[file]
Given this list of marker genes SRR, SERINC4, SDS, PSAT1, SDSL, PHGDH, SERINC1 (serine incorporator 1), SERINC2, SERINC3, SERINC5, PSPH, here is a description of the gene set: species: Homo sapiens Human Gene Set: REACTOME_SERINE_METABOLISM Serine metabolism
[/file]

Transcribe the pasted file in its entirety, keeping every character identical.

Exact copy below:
Given this list of marker genes SRR, SERINC4, SDS, PSAT1, SDSL, PHGDH, SERINC1 (serine incorporator 1), SERINC2, SERINC3, SERINC5, PSPH, here is a description of the gene set: species: Homo sapiens Human Gene Set: REACTOME_SERINE_METABOLISM Serine metabolism